Then, review the first draft and make any necessary changes to it. Asking for another person’s advice will also help you improve what you’ve written so far.

Lastly, complete a final draft and turn it in. Your assignment is now complete.

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Argumentative Essay Examples

If you want to get good at something—like really good at something—the best way to approach it is to watch an expert do it first then try it out on your own. Teachers do this, doctors do this, and even servers at restaurants do this when they’re just starting out.

Not only does this practice show you how something is done for the first, but it also inspires you to do it in ways you may not have thought of on your own. So, it’s also a good idea to repeat the process later on even if you may have tried something once before.

And writing is no exception. If you’ve written an argumentative essay before, there’s always room to improve.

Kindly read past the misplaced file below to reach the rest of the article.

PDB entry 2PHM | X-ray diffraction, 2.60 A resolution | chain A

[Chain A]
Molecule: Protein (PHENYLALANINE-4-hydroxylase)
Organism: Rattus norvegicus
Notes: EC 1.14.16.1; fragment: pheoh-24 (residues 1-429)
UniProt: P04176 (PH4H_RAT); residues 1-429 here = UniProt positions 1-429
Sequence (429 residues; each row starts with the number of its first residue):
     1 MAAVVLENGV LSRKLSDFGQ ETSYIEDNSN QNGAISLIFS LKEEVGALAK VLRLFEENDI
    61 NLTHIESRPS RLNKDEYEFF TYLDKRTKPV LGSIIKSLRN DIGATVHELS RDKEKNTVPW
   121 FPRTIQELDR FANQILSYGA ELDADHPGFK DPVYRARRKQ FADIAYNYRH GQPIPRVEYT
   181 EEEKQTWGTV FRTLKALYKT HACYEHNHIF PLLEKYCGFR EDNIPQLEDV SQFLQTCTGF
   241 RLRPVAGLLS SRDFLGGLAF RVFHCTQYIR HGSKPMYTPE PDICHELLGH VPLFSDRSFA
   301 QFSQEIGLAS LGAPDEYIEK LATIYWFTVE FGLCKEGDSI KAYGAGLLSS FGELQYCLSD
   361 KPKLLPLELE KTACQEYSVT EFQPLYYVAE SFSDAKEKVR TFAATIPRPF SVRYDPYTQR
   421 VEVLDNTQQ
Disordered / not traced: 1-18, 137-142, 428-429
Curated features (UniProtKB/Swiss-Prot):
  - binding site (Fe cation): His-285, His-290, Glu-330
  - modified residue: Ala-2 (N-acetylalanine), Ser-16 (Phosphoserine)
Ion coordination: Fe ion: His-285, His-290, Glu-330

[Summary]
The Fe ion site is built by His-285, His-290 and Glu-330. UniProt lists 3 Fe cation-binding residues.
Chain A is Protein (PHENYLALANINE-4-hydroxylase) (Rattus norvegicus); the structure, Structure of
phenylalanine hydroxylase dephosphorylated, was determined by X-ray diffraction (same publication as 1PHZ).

So, check out these argumentative essay examples and see what you can learn from them before you start writing one of your own:


You can become an expert at winning arguments simply by learning the science of logic. And once you know how to take a strong stance on a topic and support it with plenty of evidence, winning arguments—orally or in written form—becomes that much easier.

While many people hear the word argument and automatically think of a heated exchange by two or more angry people, arguments are really just an interaction between people with opposing views. And gaining practice in developing logical arguments can help you both in school and in your present and future career.

So, what’s stopping you? Use what you’ve learned today to start crafting your best argumentative paper yet. You can do this!

About the author

Penelope Lively is an Associate Professor at the Department of English at Indiana University Bloomington. She is a distinguished academic who has written extensively on various topics related to English literature. With a PhD degree from Tufts University, she is a highly qualified and respected scholar in her field.

She has extensive experience in teaching essay writing. She is known for her innovative and effective teaching methods that help students develop their writing skills. Lively has a talent for breaking down complex writing concepts into manageable steps, making it easier for students to understand and apply them.